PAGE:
EXHIBITIONS | The World of John Frame

Posted on Thu., March 10, 2011 by Susan Turner-Lowe

John Frame MMVI - MMXI by Johnny Coffeen, Music by John Frame. Copyright 2011 The Huntington.

For months now, we have been looking forward to an unusual exhibition—a display of works created by the Southern California sculptor John Frame. For the better part of five years, Frame has been assembling a body of work that features, at its core, an eclectic cast of fully articulated characters. The figures are a combination of meticulously carved wood and found materials, and together they inhabit a complex universe—one that, he says, speaks to the age-old questions "Where did I come from? What am I to do while I am here? And what, if anything, happens when I'm gone?"

"Three Fragments of a Lost Tale: Sculpture and Story by John Frame," comprising three dozen sculptures and accompanying still photography and stop-motion animated film, opens in the Boone Gallery on Saturday, March 12. An eight-minute film about the artist's process will also be screened in the gallery.

In the book that accompanies the exhibition, David Pagel, an art writer for the Los Angeles Times and associate professor of art theory and history at Claremont Graduate University, writes, "Frame's meticulously sculpted figures, painstakingly made props, consummately tailored costumes, and elaborately fabricated sets, not to mention his sensitively lighted scenes, gorgeously scored story, beautifully composed photographs, and extraordinarily poignant frame-by-frame animation bespeak the multiplicitous, mix-and-match talents of a jack-of-all-trades." Frame and his work is all that. And more.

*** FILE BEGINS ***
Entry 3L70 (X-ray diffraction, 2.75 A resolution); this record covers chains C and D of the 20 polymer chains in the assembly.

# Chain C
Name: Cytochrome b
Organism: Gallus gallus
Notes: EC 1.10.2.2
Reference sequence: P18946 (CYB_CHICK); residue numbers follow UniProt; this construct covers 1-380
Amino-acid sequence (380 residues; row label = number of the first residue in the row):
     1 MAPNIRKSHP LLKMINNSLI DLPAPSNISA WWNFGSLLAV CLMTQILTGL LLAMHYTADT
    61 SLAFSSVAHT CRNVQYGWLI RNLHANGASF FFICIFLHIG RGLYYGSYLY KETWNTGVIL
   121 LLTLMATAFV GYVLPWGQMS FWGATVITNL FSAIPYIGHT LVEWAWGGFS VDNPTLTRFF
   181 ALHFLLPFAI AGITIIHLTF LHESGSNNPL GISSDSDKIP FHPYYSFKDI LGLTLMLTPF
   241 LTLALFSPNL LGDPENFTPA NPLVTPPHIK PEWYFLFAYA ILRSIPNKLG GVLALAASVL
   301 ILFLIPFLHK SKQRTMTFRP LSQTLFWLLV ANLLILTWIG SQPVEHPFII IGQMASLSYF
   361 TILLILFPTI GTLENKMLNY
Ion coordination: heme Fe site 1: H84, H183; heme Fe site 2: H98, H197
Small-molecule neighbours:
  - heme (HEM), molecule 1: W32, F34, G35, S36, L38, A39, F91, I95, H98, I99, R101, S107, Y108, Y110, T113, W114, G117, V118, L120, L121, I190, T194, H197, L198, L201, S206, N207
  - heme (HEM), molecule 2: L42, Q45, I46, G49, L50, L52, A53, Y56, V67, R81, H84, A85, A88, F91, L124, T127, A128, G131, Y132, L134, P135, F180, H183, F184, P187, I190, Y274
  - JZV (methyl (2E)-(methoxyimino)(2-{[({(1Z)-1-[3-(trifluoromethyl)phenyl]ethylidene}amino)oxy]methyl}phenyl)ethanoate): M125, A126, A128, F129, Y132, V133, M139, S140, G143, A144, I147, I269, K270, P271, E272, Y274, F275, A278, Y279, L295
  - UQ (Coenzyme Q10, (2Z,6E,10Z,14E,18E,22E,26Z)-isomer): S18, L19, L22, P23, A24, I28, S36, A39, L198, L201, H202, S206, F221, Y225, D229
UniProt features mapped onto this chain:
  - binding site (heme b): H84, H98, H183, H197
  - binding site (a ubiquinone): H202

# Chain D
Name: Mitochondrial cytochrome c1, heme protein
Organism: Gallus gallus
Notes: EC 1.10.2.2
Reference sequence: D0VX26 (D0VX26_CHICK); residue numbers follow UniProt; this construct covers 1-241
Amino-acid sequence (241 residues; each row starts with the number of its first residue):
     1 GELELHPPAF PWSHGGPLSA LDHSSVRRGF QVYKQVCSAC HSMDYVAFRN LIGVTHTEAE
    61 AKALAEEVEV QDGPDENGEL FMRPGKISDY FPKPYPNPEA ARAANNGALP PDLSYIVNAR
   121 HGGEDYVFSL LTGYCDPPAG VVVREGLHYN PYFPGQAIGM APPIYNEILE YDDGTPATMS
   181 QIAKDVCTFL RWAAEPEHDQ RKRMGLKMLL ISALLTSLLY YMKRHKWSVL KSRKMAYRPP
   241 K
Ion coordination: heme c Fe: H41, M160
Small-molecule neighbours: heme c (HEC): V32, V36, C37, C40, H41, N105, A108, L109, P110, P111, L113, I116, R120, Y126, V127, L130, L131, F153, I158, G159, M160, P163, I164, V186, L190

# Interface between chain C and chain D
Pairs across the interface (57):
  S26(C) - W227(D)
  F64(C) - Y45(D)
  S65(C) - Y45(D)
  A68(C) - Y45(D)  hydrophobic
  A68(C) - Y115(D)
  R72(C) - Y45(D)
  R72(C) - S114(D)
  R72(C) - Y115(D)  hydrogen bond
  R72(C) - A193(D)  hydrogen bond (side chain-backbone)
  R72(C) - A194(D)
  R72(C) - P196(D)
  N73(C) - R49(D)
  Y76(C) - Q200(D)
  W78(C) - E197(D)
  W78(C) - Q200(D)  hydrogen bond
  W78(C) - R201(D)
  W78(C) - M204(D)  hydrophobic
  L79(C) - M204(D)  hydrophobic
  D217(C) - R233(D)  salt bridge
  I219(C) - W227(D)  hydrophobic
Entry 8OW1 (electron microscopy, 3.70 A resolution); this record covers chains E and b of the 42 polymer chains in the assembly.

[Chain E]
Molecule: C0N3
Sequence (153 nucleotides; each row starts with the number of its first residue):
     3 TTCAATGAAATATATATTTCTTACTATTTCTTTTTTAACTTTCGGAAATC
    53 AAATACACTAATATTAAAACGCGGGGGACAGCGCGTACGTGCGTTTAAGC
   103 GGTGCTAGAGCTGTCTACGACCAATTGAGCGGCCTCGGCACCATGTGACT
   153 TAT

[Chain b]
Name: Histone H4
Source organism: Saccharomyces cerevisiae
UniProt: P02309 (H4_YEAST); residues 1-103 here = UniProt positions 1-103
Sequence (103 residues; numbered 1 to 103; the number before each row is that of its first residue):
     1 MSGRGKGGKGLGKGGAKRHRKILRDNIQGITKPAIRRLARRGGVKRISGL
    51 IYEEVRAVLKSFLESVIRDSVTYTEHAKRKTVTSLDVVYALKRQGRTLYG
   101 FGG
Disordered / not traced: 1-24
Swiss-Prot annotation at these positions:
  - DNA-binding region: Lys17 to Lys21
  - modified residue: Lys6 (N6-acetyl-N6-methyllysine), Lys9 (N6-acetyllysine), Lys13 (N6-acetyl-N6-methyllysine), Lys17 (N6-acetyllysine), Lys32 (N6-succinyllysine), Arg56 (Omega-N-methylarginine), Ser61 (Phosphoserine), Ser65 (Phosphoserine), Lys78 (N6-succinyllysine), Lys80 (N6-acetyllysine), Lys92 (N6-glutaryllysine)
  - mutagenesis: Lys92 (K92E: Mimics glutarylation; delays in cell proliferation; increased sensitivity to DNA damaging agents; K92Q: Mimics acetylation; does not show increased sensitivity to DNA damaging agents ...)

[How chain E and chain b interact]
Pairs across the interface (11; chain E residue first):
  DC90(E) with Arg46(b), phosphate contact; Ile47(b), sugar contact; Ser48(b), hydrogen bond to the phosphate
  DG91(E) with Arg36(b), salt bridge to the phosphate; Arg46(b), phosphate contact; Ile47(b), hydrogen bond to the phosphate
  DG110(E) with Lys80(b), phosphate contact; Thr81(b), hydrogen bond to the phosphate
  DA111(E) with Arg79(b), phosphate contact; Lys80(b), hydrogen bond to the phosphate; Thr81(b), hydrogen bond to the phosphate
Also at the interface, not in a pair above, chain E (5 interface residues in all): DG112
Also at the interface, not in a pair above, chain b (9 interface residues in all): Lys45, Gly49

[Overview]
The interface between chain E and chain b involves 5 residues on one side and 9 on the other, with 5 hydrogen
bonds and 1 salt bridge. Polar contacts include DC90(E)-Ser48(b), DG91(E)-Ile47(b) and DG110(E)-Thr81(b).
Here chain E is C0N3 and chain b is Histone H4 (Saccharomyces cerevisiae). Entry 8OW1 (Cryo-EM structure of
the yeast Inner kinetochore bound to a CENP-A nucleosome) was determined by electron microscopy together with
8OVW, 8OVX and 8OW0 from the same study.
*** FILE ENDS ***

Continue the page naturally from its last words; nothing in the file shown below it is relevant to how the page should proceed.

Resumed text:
O-Man. Photo by John Frame.
O-Man. Photo by John Frame.

Frame has said he is not of this century, and his work seems a throwback to a time when productivity was a more deliberate, patient, and quiet process. He says his art making is best expressed by a quotation from John Ruskin: "Fine art is that in which the hand, the head, and the heart of man go together." And each figurative sculptures certainly reflects that belief—gorgeously rendered, and so alive each seems poised for movement, nearly about to fly. But Frame does not toss out the 21st century altogether. In fact, through his savvy use of cameras and computers, he produced a saturated, hauntingly beautiful animated film scored, incidentally, by himself, on keyboard and computer. And, also via computer, Frame made great use of eBay, where he purchased antique odds and ends for use in his sculptural forms. More on that in a future blog. Meanwhile, mark your calendar: The exhibition opens this weekend. Check out what the LA Times has to say about it.

Also opening: A concurrent exhibition curated by John Frame in the Works on Paper Room of the Huntington Art Gallery. "Born to Endless Night: Paintings, Drawings, and Prints by William Blake Selected by John Frame." Frame is an avid reader with broad interests, whose works relate in diverse ways to the collection at The Huntington. He says he was influenced heavily as a young artist by Shakespeare's writings and the illustrations and writings of Blake; both figure deeply into the "Three Fragments" exhibition.

Susan Turner-Lowe is vice president for communications at The Huntington.